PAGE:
Understanding Chemical Peels

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As you age, dead skin cells don’t come off as quickly as they did when you were younger, and this makes the skin appear dull. Deep, light, and medium chemical peels, also known as chemexfoliation, are well known non-surgical cosmetic techniques used to peel away the skin’s topmost layer to improve wrinkled, unevenly pigmented, and sun-damaged skin. It gives your skin an even texture and colour, giving you a youthful look and restoring a healthy, radiant and luminous appearance.

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When to Consider Chemical Peels 

You can consider a chemical peel treatment if you have:

• Wrinkled or sun-damaged skin
• Brown spots, blotchiness, and discolorations
• Scars that make your skin surface uneven
• Precancerous skin growths

Candidates for Chemical Peels 

Before considering a chemexfoliation treatment, you need to find out from your doctor if you are a suitable candidate. However, the best candidate for this treatment should have light hair and fair skin. But, patients with other hair colours and skin pigmentation can have good results as well. You are an excellent recipient if you are unhappy with the appearance of your skin, don’t smoke, and have reasonable expectations for the procedure. If you are in good health, understand the process, and have realistic expectations towards the outcomes, you can undergo a chemexfoliation treatment.

You can be happy with the results of the treatment if your aim is to smooth wrinkles, alleviate acne, reduce the effects of sun damage, eliminate age spots, or improve the texture of your skin.

There are different kinds of chemexfoliation treatments with varying strengths, and they offer different treatment levels. To find out which one is right for you, ask your doctor.

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Preparation for Chemexfoliation 

The kind of readiness needed for a chemexfoliation treatment will depend on the type of chemical peel you are to receive. But generally, your doctor will recommend Retin-A, a Vitamin A derivative used to pre-treat the skin. It makes the surface of your skin regular, allowing phenol or TCA (trichloroacetic acid) solution to penetrate deeper and more evenly. If your skin doesn’t tolerate Retin-A, you may use an AHA (alpha hydroxy acid) cream instead.

Sometimes, hydroquinone (a bleaching agent) is used in combination with an AHA or Retin-A pre-treatment, especially if you have pigmentation problems or blotching skin. This treatment may last a month or more before the doctor schedules the actual treatment.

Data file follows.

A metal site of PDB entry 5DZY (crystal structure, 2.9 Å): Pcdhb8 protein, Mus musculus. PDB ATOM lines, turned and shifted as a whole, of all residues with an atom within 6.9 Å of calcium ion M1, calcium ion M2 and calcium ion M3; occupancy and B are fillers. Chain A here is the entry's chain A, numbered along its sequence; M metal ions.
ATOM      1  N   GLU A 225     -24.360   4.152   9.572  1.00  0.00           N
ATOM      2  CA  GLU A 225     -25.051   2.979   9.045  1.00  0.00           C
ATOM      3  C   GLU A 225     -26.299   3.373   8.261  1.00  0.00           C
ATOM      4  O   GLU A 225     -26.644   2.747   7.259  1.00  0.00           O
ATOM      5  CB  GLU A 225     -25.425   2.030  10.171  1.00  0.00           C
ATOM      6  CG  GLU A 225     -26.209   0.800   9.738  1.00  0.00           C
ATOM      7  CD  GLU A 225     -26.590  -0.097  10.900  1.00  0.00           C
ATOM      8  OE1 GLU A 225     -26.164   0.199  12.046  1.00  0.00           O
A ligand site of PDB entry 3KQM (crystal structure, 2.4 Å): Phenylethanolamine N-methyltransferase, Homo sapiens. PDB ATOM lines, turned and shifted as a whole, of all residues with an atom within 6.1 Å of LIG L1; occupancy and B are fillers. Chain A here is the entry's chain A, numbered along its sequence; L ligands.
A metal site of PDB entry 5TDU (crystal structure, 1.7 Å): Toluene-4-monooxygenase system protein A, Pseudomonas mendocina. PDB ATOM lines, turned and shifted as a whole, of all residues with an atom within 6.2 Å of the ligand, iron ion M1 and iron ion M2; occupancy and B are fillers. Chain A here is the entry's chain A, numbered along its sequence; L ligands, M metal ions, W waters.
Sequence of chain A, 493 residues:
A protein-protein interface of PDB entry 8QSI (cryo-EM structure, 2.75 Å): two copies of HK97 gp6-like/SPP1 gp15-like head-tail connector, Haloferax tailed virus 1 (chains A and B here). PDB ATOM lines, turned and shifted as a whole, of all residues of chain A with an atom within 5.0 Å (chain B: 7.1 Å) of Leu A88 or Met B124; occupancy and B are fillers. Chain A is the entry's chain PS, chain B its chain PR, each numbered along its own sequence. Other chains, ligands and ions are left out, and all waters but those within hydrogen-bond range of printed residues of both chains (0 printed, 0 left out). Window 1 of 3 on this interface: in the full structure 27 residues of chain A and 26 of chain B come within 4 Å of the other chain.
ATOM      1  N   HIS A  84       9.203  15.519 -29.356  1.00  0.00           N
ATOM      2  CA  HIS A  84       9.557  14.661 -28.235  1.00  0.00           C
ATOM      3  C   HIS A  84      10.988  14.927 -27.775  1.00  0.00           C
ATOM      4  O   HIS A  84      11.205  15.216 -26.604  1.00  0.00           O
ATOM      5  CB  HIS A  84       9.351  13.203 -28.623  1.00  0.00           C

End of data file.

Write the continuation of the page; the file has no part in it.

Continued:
If you are receiving a deeper TCA or phenol peel, plan for someone to drive you home and help you for a couple of days after the treatment.

Chemexfoliation Procedure 

A typical chemexfoliation treatment is performed on an outpatient basis, and your doctor will administer local anesthesia. A TCA and full face AHA often lasts about 30 minutes. A full-face phenol peel lasts between one and two hours. But, phenol peels of smaller portions of the face such as the upper lip last about 15 minutes.

Your doctor thoroughly cleanses your face to remove excess oils and covers your hair and eyes to protect them. One or several chemical solutions such as the carbolic acid (phenol), lactic acid, trichloroacetic acid, salicylic acid, or glycolic acid are used for the chemexfoliation treatment, and this will depend on the particular needs of your skin.

During the treatment, the doctor applies the chemical solutions to specific areas on your skin. These applications cause a controlled wound, allowing new, regenerated skin to replace the peeling skin. During the treatment, you may notice a warm or hot sensation that may last up to 10 minutes, and this may be followed by a stinging sensation. You can eliminate this feeling by applying a cold compress. When undergoing a deeper peel treatment, you may have to take pain medication during or after the treatment.

Chemexfoliation is a painless way to improve the texture of your skin and give you a younger look and smooth skin. This treatment has minimal risks. To find out if you are a suitable recipient, consult with your doctor.